God Bless the Farmer. 

To see more about Little Man's story and Traeger Hills Ranch, watch this video I created last year as a tribute to this farmer: 

Tuesday, February 11, 2014

A Blenderized Diet for Tube Feeding

Little Man has a G-tube.  This tube was surgically placed in his stomach in March of 2012, by the fall of 2012, we were beginning to use it for his blenderized feedings...."feeds" as we call them.  His safe foods get blenderized with a commercial grade blender and this is his 'diet' - his 'safe' diet.  This is what assures he thrives.   A blenderized diet has become a necessity for him due to his multiple allergic 'triggers', his corn 'trigger' being the most detrimental to his ability to tolerate pre-made, complete nutrition, formulas.  His FPIES triggers from minuscule amounts of his allergen - from contamination to trace ingredients, to hydrolyzed proteins.  All result (for him) in severe inflammation, and often villi damage, in his intestines causing malabsoprtion of nutrients.  A bit counterproductive to achieving optimal nutrition for growth.  A blenderized diet of his 'safe' foods- foods that his body accepts as nutrition instead of perceiving as an invader (as the body is capable of doing with this allergic syndrome called FPIES).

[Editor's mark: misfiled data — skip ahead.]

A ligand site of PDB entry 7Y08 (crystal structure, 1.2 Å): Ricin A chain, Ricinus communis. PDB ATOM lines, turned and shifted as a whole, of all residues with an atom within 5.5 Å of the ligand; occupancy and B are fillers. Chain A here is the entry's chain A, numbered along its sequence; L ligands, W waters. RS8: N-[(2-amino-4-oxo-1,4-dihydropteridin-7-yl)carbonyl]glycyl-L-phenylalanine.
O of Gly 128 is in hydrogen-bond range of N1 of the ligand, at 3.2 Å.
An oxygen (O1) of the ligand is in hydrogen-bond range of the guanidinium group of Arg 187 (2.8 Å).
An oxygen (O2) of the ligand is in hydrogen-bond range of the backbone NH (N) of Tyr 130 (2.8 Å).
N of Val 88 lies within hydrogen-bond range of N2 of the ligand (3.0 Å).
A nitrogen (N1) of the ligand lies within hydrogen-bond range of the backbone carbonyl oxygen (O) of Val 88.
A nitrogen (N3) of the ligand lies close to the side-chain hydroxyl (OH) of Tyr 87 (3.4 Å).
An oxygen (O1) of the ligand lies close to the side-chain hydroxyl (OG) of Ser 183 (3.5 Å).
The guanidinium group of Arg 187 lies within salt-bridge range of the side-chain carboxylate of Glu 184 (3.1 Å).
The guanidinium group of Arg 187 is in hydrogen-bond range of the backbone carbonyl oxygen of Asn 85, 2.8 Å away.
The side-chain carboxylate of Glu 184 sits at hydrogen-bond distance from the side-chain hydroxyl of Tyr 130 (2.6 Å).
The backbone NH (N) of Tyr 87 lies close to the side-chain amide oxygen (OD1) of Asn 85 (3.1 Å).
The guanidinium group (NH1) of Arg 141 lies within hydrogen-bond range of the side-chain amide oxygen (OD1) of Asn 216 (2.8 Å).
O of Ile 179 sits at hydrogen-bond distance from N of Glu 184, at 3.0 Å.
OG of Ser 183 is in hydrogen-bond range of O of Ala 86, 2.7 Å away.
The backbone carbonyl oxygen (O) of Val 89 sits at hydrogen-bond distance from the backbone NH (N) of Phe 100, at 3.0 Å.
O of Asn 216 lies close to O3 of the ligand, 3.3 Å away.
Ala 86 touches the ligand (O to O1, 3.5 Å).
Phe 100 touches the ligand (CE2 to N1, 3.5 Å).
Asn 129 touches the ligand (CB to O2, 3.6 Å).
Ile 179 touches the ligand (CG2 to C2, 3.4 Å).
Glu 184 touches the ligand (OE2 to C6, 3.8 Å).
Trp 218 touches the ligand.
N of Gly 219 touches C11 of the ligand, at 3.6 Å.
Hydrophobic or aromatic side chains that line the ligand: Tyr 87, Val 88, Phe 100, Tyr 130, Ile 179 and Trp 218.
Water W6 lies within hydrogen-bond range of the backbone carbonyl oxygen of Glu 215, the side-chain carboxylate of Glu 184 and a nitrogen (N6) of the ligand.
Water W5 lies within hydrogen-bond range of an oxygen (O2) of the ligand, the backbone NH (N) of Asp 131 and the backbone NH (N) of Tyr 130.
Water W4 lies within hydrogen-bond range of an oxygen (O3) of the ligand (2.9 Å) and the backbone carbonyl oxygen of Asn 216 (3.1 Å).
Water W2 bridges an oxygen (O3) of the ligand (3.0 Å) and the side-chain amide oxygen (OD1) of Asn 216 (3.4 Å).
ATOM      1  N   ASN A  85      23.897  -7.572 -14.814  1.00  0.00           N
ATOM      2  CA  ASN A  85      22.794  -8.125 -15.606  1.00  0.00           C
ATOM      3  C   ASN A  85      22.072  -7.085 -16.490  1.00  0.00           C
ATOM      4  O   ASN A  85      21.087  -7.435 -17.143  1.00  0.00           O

I wanted to take this week of honoring Feeding Tube Awareness Week, to provide a peek into what his blenderized diet looks like.

It starts here, well- it starts at the store or from our farmer supplier but here is where his daily diet starts.  A freezer full of foods ready to be prepared for his 'feeds' (or 'blends').   This is mostly peaches.  Processed and purred to be ready to be defrosted and then added to his daily feed. Peaches are a safe food for him but not shelf stable, canned, jarred or other prepacked frozen peaches.  All of those peaches have additives, additives that cause Little Man to have symptoms.  So, we get the safest source- fresh from Georgia in early summer.

 The top of the freezer is some foods we have purchased, and have planned 'trials' for.  There is also some papaya in there- that has been off and on "safe".   Papaya itself is safe but papaya (among other tropical fruits) are frequently 'gassed' to help in their growing and that 'gassing' is where corn is introduced and we have seen symptoms that disrupt his quality of life from even this seemingly small amount of corn, so we have to limit how much we give him and ration it when we feel his body can handle these symptoms -- he tolerates papaya itself and it provides Vit.C so we find ourselves bargaining with FPIES this way some times.  But that is another post, for another day.   Today, we're talking about his blenderized diet for his tube feeding.